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Lately I’ve been collecting theme music from the golden age of American television – the era when it was a young medium that opened the door to all forms of creators. Writers, film technicians, producers, actors, designers and composers poured into television from stage, film and radio. They gave it all the quality they had in them.
Instead of fear of something new or the need to change, the creators of the era, which lasted through the 1970s, jumped into the opportunity. They worked on teams that most certainly had their beefs. But consternation took a back seat to the purpose of creation, which alone made the endeavor important. And exciting.
The music themes created for programs like “Dr. Kildare”, “Peter Gunn”, “Ben Casey”, “Bonanza”, “Ironside” or “Room 222” – to name a few – are heralds. However conveyed or paced or styled, the music makes you feel something important is ahead: a good story, relevant to all, with profound insights, delivered with depth by actors who have a sense of purpose beyond calling attention to themselves. It is crucial to recognize the historical and cultural context of this programming, including the glaring flaws. Equally critical, though, is to observe how the music attains common ground. At their essence, the music themes aspire and thus inspire. When you hear them today, what washes over you is a renewed sense of anticipation for what can be.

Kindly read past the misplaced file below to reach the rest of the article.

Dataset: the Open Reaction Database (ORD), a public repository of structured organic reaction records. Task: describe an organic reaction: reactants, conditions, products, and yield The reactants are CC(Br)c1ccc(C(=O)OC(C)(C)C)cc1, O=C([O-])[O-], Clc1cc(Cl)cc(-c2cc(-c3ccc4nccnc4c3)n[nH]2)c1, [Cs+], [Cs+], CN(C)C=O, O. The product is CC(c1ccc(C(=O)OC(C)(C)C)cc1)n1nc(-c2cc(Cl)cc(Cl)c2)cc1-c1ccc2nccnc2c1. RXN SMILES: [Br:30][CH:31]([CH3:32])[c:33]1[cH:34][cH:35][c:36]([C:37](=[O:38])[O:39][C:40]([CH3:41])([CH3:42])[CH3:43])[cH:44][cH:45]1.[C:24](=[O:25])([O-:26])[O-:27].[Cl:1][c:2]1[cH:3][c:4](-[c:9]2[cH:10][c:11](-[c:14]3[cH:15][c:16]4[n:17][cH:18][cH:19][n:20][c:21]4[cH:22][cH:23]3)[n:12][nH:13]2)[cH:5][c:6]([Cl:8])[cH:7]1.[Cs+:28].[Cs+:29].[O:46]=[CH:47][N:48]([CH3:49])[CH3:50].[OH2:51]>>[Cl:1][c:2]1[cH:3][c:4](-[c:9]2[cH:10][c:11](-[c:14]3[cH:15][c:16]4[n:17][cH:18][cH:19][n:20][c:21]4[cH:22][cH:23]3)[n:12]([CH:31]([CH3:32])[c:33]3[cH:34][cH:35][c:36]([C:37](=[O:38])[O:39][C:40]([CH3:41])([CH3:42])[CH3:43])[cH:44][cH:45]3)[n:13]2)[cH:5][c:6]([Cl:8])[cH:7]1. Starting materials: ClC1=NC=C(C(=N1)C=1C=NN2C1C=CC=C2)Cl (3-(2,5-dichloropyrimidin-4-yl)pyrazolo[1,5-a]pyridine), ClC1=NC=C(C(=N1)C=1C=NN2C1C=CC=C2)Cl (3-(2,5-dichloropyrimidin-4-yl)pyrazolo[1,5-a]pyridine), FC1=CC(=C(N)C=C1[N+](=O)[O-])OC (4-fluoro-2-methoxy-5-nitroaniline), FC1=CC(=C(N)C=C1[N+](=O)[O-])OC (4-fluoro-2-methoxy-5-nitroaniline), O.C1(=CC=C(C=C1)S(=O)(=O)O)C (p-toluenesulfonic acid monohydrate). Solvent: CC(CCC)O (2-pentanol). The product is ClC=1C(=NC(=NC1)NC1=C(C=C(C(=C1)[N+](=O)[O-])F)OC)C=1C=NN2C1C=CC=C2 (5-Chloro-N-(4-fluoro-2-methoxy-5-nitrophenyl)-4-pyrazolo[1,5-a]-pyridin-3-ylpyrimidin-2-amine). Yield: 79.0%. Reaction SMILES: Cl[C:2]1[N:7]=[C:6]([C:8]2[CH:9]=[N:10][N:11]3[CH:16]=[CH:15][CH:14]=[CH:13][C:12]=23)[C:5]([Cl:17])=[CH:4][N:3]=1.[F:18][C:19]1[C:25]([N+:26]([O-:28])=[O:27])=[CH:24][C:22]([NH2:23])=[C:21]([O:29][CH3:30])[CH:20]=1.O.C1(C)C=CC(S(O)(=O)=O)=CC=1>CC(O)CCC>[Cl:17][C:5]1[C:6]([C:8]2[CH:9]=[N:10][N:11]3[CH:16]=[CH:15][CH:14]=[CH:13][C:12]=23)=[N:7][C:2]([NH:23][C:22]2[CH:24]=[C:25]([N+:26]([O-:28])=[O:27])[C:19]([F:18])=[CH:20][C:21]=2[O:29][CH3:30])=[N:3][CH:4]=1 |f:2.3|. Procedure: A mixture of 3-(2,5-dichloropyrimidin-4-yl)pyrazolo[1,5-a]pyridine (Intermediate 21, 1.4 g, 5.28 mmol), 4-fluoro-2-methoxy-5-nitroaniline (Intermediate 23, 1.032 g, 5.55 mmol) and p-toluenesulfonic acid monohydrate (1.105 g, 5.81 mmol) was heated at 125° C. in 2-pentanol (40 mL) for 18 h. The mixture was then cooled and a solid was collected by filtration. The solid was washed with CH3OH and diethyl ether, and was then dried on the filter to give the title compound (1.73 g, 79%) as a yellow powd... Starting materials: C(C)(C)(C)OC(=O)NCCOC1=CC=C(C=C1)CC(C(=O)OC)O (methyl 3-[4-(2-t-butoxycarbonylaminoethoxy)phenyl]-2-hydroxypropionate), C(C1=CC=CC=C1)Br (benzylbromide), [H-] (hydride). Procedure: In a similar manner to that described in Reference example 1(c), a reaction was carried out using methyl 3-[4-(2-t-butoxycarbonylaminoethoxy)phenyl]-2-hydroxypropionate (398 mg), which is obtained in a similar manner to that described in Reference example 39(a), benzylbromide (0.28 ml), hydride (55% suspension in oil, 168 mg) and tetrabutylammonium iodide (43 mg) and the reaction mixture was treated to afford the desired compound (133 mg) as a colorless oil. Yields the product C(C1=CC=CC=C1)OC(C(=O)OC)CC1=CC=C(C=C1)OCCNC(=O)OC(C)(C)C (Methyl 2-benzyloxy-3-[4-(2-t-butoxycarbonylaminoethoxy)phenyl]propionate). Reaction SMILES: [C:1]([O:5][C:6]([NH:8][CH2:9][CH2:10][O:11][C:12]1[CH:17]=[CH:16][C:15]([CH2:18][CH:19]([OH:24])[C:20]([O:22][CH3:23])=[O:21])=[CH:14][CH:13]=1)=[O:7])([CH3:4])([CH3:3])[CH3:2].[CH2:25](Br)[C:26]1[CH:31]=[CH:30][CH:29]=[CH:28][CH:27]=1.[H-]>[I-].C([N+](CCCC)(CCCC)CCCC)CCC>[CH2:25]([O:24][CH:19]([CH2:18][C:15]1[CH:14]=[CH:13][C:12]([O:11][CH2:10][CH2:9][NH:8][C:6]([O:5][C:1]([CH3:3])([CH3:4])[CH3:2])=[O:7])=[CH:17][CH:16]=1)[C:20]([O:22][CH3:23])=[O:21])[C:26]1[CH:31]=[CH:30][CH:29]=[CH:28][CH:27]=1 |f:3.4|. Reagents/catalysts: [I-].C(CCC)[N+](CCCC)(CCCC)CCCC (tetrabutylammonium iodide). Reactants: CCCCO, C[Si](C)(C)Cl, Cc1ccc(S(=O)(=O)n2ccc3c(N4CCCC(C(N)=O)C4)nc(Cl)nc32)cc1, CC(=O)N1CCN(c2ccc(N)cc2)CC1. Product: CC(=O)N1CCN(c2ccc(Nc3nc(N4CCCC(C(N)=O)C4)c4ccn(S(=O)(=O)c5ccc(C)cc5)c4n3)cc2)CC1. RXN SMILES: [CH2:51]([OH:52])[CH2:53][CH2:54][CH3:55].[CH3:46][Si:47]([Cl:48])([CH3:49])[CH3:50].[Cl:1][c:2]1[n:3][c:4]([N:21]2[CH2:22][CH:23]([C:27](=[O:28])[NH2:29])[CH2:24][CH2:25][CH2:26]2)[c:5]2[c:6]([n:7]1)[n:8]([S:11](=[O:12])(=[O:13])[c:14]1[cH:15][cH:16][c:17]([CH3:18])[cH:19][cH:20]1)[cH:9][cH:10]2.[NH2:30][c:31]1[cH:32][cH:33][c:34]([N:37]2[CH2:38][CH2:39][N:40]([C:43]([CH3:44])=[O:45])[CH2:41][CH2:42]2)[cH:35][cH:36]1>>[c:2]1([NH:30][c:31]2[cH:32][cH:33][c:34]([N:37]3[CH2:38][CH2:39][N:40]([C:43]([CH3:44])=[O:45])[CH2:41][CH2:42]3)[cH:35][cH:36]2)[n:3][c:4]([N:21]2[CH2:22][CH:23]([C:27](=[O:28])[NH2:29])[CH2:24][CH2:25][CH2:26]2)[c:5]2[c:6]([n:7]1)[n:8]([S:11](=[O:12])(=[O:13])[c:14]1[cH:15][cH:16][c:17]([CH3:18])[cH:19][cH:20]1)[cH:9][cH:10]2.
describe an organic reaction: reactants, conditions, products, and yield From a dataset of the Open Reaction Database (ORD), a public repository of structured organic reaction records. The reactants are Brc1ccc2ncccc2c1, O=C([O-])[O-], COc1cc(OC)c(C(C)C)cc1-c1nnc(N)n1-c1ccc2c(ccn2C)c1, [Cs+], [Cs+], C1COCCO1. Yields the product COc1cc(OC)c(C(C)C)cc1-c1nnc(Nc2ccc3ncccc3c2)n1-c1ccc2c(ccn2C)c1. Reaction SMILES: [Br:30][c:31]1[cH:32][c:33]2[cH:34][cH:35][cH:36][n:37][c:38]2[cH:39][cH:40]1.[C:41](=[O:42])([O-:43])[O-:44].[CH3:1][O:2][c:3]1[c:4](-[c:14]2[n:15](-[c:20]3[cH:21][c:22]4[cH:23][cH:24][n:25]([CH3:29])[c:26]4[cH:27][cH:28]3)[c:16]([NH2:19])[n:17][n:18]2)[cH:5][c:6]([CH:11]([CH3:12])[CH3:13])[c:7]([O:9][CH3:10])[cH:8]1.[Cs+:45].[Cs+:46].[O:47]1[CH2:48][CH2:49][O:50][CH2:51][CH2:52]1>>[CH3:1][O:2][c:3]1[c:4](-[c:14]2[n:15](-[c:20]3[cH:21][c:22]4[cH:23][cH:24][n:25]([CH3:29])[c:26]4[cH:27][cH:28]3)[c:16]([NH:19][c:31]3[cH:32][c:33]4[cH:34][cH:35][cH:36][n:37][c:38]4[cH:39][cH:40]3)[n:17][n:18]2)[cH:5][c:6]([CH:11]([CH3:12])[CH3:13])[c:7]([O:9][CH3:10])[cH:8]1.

How terrific to know that every single one of us has this capacity, whatever our work, to do something important. How lucky we are that artists set the example of how to put our passion to work and to approach our days with the thrill of doing something important for others as well as ourselves. How cool to anticipate the good that is ahead for us.

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Mary Trigiani

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